Within any given legal jurisdiction (like national legal system) there are particular, practical and rhetorical, contraints on "the different activities which one agrees not to allow". There is nothing wrong with proposing changes to the list of those activities.

I would love to see a serious discussion in Denmark about the sorts of outfits one might agree not allow women to wear. For example, there is a small movement (it is getting the obvious sort of press coverage) to allow women to go topless in public swimming pools. There is a much stronger movement not to allow women to wear headresses of various kinds in various functions. And then there is the movement not to allow women to show hair or skin of any kind, etc.

All these are suggestions for how public spaces might look. The idea that some of these suggestions do not belong (even as suggestions) in a particular country is ridiculous and (in so far as its ridiculousness is not generally understood) frightening.

It don't think it's going to be simple. I have no idea what it would mean, in practice, to stand up for the universal rights of the Ba'hai. The law you describe is, to my mind, obviously unwise. But all countries draw lines.

Kirby Olson said...

The right to not be randomly killed (based on the 5th commandment) seems to me to be an obvious universal.

Even Hobbes thought it was sound.

Obviously there are people who think abortion is fine (I'm not one of them) but actual living and speaking people?

I think that Lutherans would agree that this should be ... universal.

But you're right: different cultures draw lines in different places. And perhaps it's arbitrary.

It does seem to be arbitrary.

Have a delightful day!

Thomas Basbøll said...

"Thou shalt not kill" is a commandment; it is not a right.

God did not command every state to have a law against it. He said that HIS law forbids it. For most of us, that's enough.

But if some infidel who isn't too committed to the fifth commandment(or reads it as you do: thou shalt not kill arbitrarilly ... or, perhaps, thou shalt not kill the righteous ... which leaves some room open in its application) comes along and kills you, your rights have not been violated.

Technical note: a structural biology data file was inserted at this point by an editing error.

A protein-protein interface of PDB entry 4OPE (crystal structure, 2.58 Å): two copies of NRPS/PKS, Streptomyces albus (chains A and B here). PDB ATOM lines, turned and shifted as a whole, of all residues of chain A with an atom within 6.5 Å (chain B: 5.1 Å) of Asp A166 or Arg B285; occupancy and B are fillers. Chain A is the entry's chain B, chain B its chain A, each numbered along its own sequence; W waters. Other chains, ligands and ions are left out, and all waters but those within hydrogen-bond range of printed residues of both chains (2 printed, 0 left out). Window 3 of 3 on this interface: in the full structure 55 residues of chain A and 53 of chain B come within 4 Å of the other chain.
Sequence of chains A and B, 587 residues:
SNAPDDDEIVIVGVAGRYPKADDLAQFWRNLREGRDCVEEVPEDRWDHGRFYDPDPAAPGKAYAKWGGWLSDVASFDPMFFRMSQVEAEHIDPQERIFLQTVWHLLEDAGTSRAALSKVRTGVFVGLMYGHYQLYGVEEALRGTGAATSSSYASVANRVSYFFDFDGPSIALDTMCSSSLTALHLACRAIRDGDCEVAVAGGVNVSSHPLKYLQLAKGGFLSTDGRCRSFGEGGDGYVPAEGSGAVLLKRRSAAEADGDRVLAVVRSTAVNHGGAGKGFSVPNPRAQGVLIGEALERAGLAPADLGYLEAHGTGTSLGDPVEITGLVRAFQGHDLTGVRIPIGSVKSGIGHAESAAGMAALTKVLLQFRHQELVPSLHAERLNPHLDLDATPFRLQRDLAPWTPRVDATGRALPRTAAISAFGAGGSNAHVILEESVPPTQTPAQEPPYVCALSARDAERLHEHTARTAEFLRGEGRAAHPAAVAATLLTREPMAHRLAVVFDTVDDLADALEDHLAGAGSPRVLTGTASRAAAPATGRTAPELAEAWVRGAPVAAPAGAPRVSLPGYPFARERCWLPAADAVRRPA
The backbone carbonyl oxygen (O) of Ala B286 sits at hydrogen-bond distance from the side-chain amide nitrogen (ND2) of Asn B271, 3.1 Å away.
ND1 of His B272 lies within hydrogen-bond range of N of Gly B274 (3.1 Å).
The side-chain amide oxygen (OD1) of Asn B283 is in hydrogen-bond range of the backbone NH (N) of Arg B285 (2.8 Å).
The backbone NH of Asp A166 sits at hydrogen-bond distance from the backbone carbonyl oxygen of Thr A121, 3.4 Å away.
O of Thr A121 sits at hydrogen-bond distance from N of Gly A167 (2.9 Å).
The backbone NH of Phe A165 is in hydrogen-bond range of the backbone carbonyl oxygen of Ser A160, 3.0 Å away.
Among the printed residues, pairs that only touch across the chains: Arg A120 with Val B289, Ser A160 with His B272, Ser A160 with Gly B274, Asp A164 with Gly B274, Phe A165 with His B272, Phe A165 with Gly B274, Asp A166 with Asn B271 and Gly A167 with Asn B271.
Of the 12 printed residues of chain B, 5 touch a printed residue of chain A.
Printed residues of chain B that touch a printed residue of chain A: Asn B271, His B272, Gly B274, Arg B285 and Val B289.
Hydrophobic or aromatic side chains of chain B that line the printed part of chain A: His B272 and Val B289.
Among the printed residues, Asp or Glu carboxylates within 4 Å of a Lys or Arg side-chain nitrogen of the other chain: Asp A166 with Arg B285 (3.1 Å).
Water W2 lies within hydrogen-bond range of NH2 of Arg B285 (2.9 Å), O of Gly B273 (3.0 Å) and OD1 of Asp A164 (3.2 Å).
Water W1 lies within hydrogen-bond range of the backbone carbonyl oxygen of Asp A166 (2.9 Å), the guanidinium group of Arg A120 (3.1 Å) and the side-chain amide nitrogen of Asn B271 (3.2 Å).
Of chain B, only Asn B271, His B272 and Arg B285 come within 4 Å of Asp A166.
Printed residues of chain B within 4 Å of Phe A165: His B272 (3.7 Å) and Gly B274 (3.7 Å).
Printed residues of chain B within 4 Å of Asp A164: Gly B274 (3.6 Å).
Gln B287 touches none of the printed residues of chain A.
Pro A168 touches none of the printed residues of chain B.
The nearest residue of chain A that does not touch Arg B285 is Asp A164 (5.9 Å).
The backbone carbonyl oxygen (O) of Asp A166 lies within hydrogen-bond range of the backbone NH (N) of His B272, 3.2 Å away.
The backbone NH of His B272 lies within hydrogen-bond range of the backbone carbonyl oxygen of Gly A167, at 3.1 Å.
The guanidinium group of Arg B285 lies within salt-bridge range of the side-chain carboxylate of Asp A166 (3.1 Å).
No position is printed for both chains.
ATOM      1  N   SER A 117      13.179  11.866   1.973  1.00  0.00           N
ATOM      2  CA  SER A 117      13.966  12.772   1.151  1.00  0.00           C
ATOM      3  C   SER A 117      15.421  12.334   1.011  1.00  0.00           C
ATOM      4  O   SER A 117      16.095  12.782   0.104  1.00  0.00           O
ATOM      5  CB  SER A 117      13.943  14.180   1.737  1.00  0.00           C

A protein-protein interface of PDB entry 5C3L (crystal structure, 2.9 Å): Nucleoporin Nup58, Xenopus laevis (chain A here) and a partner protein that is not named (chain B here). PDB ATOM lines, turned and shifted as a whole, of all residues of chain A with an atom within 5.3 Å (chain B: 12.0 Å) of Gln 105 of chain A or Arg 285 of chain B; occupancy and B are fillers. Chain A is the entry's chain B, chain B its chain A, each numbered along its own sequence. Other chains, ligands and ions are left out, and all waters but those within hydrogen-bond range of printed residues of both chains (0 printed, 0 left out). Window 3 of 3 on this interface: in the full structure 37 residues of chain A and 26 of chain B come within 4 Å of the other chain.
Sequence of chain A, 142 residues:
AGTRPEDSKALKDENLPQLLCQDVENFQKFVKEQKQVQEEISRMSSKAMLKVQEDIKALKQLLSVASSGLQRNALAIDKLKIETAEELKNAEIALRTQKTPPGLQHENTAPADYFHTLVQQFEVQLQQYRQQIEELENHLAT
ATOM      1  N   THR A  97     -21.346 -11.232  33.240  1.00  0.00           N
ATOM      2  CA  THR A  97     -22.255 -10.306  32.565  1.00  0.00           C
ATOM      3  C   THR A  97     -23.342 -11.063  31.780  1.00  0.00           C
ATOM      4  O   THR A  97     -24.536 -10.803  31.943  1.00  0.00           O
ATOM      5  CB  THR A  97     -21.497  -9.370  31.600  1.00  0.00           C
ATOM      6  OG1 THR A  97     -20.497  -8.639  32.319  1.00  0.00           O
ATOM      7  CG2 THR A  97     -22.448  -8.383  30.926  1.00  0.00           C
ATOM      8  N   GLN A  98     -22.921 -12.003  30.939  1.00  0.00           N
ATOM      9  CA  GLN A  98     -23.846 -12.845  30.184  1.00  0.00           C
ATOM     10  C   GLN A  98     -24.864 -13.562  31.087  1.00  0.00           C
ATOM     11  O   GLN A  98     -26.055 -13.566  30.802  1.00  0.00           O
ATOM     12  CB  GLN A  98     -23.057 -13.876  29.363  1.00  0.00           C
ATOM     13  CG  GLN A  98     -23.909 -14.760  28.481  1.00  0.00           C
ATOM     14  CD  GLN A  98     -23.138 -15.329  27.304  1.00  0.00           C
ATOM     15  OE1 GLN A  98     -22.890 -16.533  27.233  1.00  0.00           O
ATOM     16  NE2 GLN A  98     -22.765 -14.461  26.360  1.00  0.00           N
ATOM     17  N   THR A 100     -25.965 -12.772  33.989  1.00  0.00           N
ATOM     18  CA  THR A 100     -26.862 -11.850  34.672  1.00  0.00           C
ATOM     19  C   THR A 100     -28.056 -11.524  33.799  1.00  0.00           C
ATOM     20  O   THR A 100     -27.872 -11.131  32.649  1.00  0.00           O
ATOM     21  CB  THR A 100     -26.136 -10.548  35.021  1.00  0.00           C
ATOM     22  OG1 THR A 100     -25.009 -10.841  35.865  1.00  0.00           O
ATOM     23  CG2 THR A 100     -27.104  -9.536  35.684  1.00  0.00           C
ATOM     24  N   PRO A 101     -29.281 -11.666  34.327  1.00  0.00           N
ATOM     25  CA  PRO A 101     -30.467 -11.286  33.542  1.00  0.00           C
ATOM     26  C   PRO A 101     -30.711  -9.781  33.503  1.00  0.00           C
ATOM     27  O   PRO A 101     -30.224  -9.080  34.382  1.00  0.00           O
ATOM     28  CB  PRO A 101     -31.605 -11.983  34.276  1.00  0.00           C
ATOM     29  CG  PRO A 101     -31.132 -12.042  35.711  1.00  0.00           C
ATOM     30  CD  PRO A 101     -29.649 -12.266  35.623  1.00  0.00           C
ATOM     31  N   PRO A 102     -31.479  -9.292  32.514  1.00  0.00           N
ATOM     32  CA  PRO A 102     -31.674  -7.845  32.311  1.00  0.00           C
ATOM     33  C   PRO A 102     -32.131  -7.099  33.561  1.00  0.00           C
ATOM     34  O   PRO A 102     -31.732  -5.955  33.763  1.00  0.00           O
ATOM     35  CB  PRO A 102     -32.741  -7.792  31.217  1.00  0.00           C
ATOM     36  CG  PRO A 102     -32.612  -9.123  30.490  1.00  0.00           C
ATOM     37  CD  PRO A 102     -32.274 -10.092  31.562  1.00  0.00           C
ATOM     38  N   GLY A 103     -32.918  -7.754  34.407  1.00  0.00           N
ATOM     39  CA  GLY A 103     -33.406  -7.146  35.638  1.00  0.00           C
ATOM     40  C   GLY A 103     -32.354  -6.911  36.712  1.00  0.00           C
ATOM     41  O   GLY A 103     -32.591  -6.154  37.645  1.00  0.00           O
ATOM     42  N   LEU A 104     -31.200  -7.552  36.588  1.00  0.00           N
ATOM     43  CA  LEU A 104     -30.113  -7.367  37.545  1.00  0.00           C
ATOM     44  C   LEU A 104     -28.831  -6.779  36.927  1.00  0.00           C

Your rights have been violated when the state kills you ... or imprisons you, or deports you ... without trial. And this only if your state happens to have granted you the right to trial in the constitution under which (or onto which) you, quite arbitrarilly, happened to be born.

It's about the state sticking to its covenant with the people.

Kirby Olson said...

I wasn't thinking about the 5th commandment in this instance.

I was thinking instead about Locke's four basic rights: life, liberty, health and property, which he thought were the foundation of a just society.

Locke was Episcopalian, but it is those four rights that are often seen as the foundation of the American system. (Some demur.)

But Hobbes granted only the first right: life.

Locke thought that those rights were God-given.

It's a different terminology, and is somewhat outside of Lutheranism. But it's important within the Anglo-American legal paradigm.

On the other hand, Luther did permit execution for certain crimes, and said that it was fine to be an executioner. Someone had to do it.

I'm not a legal historian, but am reading a good book on legal history stemming from Protestantism. I am just about to enter into the Locke chapter, but haven't quite yet. The book is by Harold J. Berman, and I'm blogging about it as I go.

Perhaps if I had gone just another fifty pages, I would be able to compare Locke and Luther, but can't right as of yet. I'll be back if anything is clarified.

Thomas Basbøll said...

Keep me posted. I noticed the Just Price thing. I think I agree with Pound who thought, I think, that the state is just that entity which determines the value of yer money. Government is the business of fixing the just price. War is just an extension of that business.